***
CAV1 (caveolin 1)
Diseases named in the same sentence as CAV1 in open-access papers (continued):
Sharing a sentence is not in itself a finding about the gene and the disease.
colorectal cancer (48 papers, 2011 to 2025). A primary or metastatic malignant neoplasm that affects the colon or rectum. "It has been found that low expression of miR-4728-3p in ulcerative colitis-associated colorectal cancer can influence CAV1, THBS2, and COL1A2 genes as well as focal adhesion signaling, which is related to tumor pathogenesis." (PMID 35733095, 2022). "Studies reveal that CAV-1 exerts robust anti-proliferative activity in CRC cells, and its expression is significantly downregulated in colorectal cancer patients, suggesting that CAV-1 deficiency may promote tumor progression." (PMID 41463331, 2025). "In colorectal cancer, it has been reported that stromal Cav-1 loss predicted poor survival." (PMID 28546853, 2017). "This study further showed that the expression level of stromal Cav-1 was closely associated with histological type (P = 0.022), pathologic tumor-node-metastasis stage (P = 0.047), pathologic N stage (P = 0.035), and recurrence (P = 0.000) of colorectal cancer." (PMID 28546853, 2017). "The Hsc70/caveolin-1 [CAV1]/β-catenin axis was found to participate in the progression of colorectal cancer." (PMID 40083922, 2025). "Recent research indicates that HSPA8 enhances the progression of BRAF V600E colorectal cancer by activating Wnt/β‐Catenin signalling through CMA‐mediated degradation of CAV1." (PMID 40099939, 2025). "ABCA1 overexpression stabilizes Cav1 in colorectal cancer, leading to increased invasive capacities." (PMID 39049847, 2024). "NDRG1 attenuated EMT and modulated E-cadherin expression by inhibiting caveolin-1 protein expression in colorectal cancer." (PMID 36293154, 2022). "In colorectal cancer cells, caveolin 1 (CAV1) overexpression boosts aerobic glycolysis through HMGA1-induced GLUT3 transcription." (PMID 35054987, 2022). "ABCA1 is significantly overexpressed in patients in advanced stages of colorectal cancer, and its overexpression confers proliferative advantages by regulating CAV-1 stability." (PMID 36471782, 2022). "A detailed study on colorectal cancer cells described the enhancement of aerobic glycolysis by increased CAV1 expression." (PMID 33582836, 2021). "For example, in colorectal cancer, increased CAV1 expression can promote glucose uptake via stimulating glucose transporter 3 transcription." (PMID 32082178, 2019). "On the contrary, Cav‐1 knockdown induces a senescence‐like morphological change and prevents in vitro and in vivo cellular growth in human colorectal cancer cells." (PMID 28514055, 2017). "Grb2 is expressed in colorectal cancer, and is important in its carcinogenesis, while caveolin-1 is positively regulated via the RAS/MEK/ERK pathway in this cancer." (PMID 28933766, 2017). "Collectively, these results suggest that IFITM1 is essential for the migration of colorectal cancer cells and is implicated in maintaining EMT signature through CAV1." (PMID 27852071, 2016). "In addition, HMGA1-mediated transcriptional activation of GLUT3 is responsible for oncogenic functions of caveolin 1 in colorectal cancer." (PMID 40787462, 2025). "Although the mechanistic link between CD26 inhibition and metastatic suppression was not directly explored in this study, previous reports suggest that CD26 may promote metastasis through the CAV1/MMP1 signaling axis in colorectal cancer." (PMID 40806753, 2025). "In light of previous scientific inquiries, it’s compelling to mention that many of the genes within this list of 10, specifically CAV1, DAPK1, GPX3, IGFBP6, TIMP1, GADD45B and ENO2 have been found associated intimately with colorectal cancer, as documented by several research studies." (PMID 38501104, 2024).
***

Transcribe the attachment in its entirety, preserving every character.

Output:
CAV1 (caveolin 1)
Diseases named in the same sentence as CAV1 in open-access papers (continued):
Sharing a sentence is not in itself a finding about the gene and the disease.
colorectal cancer (48 papers, 2011 to 2025). A primary or metastatic malignant neoplasm that affects the colon or rectum. "It has been found that low expression of miR-4728-3p in ulcerative colitis-associated colorectal cancer can influence CAV1, THBS2, and COL1A2 genes as well as focal adhesion signaling, which is related to tumor pathogenesis." (PMID 35733095, 2022). "Studies reveal that CAV-1 exerts robust anti-proliferative activity in CRC cells, and its expression is significantly downregulated in colorectal cancer patients, suggesting that CAV-1 deficiency may promote tumor progression." (PMID 41463331, 2025). "In colorectal cancer, it has been reported that stromal Cav-1 loss predicted poor survival." (PMID 28546853, 2017). "This study further showed that the expression level of stromal Cav-1 was closely associated with histological type (P = 0.022), pathologic tumor-node-metastasis stage (P = 0.047), pathologic N stage (P = 0.035), and recurrence (P = 0.000) of colorectal cancer." (PMID 28546853, 2017). "The Hsc70/caveolin-1 [CAV1]/β-catenin axis was found to participate in the progression of colorectal cancer." (PMID 40083922, 2025). "Recent research indicates that HSPA8 enhances the progression of BRAF V600E colorectal cancer by activating Wnt/β‐Catenin signalling through CMA‐mediated degradation of CAV1." (PMID 40099939, 2025). "ABCA1 overexpression stabilizes Cav1 in colorectal cancer, leading to increased invasive capacities." (PMID 39049847, 2024). "NDRG1 attenuated EMT and modulated E-cadherin expression by inhibiting caveolin-1 protein expression in colorectal cancer." (PMID 36293154, 2022). "In colorectal cancer cells, caveolin 1 (CAV1) overexpression boosts aerobic glycolysis through HMGA1-induced GLUT3 transcription." (PMID 35054987, 2022). "ABCA1 is significantly overexpressed in patients in advanced stages of colorectal cancer, and its overexpression confers proliferative advantages by regulating CAV-1 stability." (PMID 36471782, 2022). "A detailed study on colorectal cancer cells described the enhancement of aerobic glycolysis by increased CAV1 expression." (PMID 33582836, 2021). "For example, in colorectal cancer, increased CAV1 expression can promote glucose uptake via stimulating glucose transporter 3 transcription." (PMID 32082178, 2019). "On the contrary, Cav‐1 knockdown induces a senescence‐like morphological change and prevents in vitro and in vivo cellular growth in human colorectal cancer cells." (PMID 28514055, 2017). "Grb2 is expressed in colorectal cancer, and is important in its carcinogenesis, while caveolin-1 is positively regulated via the RAS/MEK/ERK pathway in this cancer." (PMID 28933766, 2017). "Collectively, these results suggest that IFITM1 is essential for the migration of colorectal cancer cells and is implicated in maintaining EMT signature through CAV1." (PMID 27852071, 2016). "In addition, HMGA1-mediated transcriptional activation of GLUT3 is responsible for oncogenic functions of caveolin 1 in colorectal cancer." (PMID 40787462, 2025). "Although the mechanistic link between CD26 inhibition and metastatic suppression was not directly explored in this study, previous reports suggest that CD26 may promote metastasis through the CAV1/MMP1 signaling axis in colorectal cancer." (PMID 40806753, 2025). "In light of previous scientific inquiries, it’s compelling to mention that many of the genes within this list of 10, specifically CAV1, DAPK1, GPX3, IGFBP6, TIMP1, GADD45B and ENO2 have been found associated intimately with colorectal cancer, as documented by several research studies." (PMID 38501104, 2024).